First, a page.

Saturday, November 7, 2009

Hell for Leather

Hell for Leather, 40X30, oil/linen

Hey there everybody,
since I've been unable to stand in front of my easel as of late, I decided to post a painting I did earlier this year, but never posted. I know there are lots of you who visit my blogspot, but have not made the jump over to visit my website. What??? Why the heck not? I don't post everything I do on my blog. Hey, I have to give you some reason to visit my website.

So, here's a larger studio painting I did of a wrangler I met in Colorado. We had come back from a trail ride and I asked if he would mind me taking some reference photos for a painting I had an idea for. Most of the paintings I had been doing were pretty static and I wanted to do something that showed a lot of action. So I had him make several passes at me with me shooting pictures just as fast as my camera would go This is where investing in a good digital camera really pays off. It only takes one rider photo, but it has to be the right photo for it to work. I did get a photo that worked for the horse and most of the rider. But there were some things that I had to change. First, he was wearing a short sleeve shirt ( and it was a washed out flesh type color). OK, yeah, technically I guess they do wear short sleeves.... but as a friend of mine says, 'no one wants to buy a painting of swayback horses or bow legged women. You can paint it that way, but that don't make it right'. So I took some extra photos of myself with my arms and hands in the position that looked best. When you do this, you've got to replicate the position of the sun. I'm gonna repeat that cause it's soooo important. Look at the location of the sun in the original photo you're looking to modify. Orient the sun to the same position as in the photo. You can take the best reference in the world to change something in an original photo, but if you don't make the lighting the same, it won't look right. And it doesn't matter how well you paint it. The eye knows. Damn the evil eye....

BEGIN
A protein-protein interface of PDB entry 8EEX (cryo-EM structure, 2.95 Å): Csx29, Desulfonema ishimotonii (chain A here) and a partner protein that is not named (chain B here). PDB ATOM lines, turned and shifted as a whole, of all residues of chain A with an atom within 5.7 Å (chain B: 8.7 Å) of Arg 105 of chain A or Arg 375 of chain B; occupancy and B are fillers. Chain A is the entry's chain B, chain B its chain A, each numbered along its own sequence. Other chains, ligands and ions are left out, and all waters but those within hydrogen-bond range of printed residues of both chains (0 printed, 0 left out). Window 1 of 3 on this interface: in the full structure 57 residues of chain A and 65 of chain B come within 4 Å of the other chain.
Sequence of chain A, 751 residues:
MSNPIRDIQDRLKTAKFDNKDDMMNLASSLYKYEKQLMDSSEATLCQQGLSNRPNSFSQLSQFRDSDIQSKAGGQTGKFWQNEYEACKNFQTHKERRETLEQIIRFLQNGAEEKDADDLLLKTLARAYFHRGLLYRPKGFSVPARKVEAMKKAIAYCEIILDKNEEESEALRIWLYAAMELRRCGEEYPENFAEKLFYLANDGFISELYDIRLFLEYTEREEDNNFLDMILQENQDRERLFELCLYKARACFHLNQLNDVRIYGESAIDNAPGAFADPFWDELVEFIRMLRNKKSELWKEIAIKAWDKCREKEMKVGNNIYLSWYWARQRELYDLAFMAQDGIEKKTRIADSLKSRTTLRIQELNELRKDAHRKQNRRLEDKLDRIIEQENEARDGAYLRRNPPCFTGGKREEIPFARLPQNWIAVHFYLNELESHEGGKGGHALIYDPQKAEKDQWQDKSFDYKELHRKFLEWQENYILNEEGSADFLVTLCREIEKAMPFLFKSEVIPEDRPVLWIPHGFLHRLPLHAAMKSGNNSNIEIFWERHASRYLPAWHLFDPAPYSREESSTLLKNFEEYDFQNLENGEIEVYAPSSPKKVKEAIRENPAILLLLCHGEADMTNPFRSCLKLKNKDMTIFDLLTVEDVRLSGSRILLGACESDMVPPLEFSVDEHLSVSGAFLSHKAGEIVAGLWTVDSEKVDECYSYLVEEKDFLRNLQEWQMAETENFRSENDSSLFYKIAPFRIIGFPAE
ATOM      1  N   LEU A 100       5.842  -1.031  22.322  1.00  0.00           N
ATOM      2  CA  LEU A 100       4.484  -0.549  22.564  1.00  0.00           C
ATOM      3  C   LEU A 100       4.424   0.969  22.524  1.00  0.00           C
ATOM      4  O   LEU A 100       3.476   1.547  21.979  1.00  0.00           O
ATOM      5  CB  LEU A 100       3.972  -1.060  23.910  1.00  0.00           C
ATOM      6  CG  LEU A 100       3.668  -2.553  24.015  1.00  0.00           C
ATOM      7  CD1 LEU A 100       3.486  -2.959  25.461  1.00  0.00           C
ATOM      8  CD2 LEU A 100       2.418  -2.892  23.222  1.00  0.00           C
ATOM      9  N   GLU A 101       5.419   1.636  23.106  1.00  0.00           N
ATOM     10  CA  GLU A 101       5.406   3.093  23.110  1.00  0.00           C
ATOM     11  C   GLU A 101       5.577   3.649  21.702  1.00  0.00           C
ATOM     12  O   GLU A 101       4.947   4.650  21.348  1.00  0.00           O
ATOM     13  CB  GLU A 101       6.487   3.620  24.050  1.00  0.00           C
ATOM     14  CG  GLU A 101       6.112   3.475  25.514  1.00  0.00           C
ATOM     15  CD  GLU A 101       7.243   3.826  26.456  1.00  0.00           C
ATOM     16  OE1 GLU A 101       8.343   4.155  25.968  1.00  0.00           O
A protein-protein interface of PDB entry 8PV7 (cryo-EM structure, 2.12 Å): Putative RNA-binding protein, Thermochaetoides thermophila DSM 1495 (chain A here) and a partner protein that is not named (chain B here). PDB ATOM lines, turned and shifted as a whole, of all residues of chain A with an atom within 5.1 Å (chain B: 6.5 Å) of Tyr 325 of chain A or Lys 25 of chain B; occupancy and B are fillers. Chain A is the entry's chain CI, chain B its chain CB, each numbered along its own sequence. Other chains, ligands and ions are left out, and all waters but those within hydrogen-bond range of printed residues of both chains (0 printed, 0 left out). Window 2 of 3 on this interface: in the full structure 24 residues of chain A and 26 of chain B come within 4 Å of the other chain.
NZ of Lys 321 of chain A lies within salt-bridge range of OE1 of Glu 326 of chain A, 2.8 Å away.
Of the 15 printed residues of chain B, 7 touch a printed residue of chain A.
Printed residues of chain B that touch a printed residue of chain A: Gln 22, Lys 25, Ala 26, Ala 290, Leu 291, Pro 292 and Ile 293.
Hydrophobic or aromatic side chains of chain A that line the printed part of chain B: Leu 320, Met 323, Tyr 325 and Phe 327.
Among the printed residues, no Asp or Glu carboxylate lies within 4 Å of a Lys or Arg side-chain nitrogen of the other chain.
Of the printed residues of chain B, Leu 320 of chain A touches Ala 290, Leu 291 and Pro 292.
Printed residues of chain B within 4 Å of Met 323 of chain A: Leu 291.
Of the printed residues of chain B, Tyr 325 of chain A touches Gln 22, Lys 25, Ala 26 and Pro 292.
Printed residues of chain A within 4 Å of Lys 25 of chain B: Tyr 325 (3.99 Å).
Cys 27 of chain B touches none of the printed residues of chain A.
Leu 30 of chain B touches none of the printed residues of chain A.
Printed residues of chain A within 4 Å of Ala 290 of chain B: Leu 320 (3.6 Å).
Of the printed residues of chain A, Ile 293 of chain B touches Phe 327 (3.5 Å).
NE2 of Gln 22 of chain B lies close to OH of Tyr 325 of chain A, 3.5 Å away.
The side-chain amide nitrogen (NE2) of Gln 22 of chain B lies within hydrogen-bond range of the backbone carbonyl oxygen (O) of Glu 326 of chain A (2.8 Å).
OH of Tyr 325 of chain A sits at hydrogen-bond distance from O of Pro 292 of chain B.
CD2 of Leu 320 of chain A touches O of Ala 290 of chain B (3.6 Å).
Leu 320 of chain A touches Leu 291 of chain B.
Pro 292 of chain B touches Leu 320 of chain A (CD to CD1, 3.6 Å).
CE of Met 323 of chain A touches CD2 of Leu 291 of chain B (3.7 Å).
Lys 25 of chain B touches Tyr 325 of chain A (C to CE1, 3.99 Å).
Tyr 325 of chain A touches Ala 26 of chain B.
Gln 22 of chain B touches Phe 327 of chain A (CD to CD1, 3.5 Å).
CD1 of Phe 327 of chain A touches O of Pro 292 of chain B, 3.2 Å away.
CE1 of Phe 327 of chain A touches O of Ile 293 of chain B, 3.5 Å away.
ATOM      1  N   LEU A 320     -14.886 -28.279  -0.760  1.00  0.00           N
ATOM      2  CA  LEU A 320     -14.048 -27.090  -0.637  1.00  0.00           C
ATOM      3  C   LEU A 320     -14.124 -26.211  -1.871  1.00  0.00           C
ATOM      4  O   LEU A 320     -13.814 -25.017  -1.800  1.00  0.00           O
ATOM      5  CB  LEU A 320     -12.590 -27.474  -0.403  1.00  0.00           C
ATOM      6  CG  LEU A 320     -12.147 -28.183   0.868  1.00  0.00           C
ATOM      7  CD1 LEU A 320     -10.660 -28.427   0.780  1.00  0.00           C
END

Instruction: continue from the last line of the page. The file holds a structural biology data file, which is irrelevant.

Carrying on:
The second thing I didn't like about the original photo was the face of the wrangler. Oh, he was a good looking fella, but he had a habit of scrunching up his mouth, you know, curling it in. It just looked funny and I knew it would be a problem. So I went outside and set up my remote wireless shutter button and snapped pics of myself till I got the one that I felt would work (yes, that ugly mug is mine). Then I just put them all together. Simple, see?

I guess my whole point is that no matter how good your reference is, it can almost always be improved upon. I never paint something the way it is just because it's that way in my reference photos. If you do, you might as well just sign the photo. I'm always asking myself if I can improve on the scene. Is there something that's not right, how do I fix it. I take things an move them around. Edit. Add. Whatever I can do to tell the story I want to tell. If you care enough to do these things, it shows in your final work.

The whole point of this painting, beyond the action part of it, was to make him as large and in your face as I could. I played with the idea of actually cropping off part of his head, just to push the idea of meyhem and speed. But luckily, cooler heads prevailed. But I did exaggerate the tilt a bit. Not enough to look like he was going to fall off, but enough to help the composition. For the setting, I kept it pretty simple with minimal distractions. I put the rider on a dirt path going away from a small bunk house in the distance. I added the branches to help push him of the painting and give the impression of motion. You can see I also blurred the edges of the sunlit areas to really light him up as well as the horses legs and hooves. The flying dust was the finishing touch to make this rider go, "Hell for Leather".

Thanks for looking, Steve